- Square has key solutions for small business operations, especially for in-person transactions.
- Square’s competitive advantages can allow market share to grow.
- With a renewed focus, Square can overcome their weaknesses.
Square (SQ) first began as a company that enabled small and medium sized businesses to accept credit card payments on smartphones and other mobile devices. This turned what was normally cash or check transaction businesses (flea markets, food trucks/carts, farmer’s markets, plumbers, electricians, and other contractors) into higher-tech credit card accepting businesses. Square makes its money from transaction-based fees.
The company added many services since its initial roll-out. CEO, Jack Dorsey, refers to their combination of services the ‘seller ecosystem‘. Square expanded offerings to provide sellers with multiple tools and solutions to help manage many aspects of their business in a combination of hardware and software.
Square’s hardware enables magnetic stripe, EMV chip, and tap-and-pay NFC transactions on mobile devices (smartphones/tablets). The readers accept cards from Visa (V), MasterCard (MA), American Express (AXP), and Discover (DFS). The company also offers Square Stand (to hold an iPad as a payment terminal), Square Register (hardware w/ 2 screens with point-of-sale software), Square Terminal (portable all-in-one payments device that enables tap, dip, and swipe transactions; prints receipts).
The company’s software includes a standard payments app and cloud-based solutions for tracking sales, customers, employees, and inventory. It also sends digital receipts and collects instant customer feedback. Square also offers services such as retail bar code scanning/inventory management, restaurant software (manages tables, orders, courses), online payment solutions, invoicing, Weebly web page building tools, customer loyalty tools, analytics, and payroll software.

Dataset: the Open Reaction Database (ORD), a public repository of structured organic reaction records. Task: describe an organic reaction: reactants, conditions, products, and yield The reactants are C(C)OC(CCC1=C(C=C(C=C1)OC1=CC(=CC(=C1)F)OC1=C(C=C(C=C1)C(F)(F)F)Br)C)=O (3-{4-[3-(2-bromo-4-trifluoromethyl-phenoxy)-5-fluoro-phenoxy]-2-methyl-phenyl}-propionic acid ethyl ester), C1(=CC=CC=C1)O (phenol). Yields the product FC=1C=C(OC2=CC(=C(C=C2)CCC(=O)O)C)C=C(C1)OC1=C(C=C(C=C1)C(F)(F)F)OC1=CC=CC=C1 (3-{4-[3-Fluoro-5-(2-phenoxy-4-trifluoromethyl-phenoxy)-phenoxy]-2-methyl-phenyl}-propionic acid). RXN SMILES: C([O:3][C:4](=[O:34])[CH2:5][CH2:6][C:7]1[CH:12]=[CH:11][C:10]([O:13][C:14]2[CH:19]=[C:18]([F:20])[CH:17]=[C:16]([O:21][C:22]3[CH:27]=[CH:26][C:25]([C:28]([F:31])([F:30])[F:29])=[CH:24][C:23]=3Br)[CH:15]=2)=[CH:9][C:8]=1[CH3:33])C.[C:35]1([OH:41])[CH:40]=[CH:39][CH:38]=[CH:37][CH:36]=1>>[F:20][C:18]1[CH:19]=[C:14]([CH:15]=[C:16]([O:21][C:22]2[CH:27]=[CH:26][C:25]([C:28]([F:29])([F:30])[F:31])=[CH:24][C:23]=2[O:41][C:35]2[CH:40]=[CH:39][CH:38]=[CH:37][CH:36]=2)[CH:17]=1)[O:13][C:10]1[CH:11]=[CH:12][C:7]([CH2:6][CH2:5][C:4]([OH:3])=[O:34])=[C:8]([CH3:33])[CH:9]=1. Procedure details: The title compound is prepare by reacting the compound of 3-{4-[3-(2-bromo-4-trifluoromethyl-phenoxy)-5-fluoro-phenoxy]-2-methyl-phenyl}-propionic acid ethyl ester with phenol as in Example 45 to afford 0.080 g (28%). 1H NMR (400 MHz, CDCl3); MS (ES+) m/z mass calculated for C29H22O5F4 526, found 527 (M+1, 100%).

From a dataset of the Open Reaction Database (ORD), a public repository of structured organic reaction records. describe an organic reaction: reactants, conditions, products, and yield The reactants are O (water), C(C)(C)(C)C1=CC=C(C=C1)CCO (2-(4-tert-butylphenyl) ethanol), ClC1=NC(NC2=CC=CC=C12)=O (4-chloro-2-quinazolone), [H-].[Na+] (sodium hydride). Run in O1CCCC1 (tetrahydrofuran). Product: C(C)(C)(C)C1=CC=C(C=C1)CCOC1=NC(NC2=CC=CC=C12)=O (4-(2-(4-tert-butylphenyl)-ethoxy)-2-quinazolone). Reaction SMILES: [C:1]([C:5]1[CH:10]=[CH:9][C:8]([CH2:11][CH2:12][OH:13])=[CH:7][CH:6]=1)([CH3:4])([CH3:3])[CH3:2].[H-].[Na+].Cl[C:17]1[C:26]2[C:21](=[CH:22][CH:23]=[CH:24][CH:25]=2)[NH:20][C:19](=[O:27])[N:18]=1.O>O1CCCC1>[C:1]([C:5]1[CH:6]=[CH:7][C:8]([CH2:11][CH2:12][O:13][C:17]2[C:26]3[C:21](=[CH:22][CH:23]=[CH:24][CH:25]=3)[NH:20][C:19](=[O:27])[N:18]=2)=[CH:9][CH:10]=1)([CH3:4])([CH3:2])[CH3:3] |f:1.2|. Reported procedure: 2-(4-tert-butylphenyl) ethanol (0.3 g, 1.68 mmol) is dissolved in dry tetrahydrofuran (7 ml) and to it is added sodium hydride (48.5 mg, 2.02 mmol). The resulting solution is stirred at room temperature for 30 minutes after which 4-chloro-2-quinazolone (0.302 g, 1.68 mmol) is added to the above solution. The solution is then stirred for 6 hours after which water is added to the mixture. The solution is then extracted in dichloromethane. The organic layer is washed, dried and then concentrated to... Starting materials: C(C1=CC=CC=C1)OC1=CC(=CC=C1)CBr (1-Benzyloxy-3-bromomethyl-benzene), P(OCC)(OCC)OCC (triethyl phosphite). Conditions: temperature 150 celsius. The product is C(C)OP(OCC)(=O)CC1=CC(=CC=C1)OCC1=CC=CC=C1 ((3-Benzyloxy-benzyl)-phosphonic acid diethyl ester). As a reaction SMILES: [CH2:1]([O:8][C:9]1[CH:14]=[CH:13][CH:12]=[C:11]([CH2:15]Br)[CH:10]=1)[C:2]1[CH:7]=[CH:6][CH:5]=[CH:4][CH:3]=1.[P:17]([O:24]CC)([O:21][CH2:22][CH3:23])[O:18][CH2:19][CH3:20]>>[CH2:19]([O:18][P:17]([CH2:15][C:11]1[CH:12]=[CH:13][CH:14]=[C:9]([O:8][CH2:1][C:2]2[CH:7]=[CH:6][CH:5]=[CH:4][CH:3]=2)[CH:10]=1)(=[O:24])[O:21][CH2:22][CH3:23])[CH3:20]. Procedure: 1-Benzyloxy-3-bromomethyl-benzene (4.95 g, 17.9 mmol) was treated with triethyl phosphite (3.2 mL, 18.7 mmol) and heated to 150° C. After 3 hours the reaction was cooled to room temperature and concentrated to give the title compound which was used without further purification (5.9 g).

Square also offers their Cash App, which enables individuals to send, spend, and store money. The Cash App also allows users to buy and sell bitcoin.
source: Square Feb 2019 Investor Presentation
Square has key strengths that differentiate the company from the competition.
- Square has a complete collection of convenient, easy-to-use solutions for running businesses online and in-person. The company also offers loans to qualified sellers.
- The company has the competitive advantage of having no monthly fees, no contracts, and no merchant service fees. This gives Square a price advantage over their close competitor, Shopify (SHOP) which has monthly fees. Sellers get Square’s basic credit card reader for free – they just pay transaction fees.
- Square’s hardware is cheaper than Shopify’s hardware.
- Square has above average revenue growth, which demonstrates their effectiveness in growing the business.
- Square has a strong track record of exceeding revenue and earnings estimates for 12 consecutive quarters.
- Intellectual Property: Square has a collection of patents to protect their technology. They also have protected trademarks, copyrights, logos, domain names (Square, Cash, Weebly).
There are some internal weaknesses that have room for improvement.
- Square’s high expenses have led to negative operating income. Product development costs are the highest portion of their operating expenses. This includes engineering, design, data science, supply costs, consulting fees, depreciation of infrastructure and tools (data center/computer equipment, software etc.), and other related costs.
- The gross margin of 40.6% is lower than Shopify’s GM of 55.6%.
- The company’s high operating expenses have led to negative ROE [return on equity) and ROIC (return on invested capital).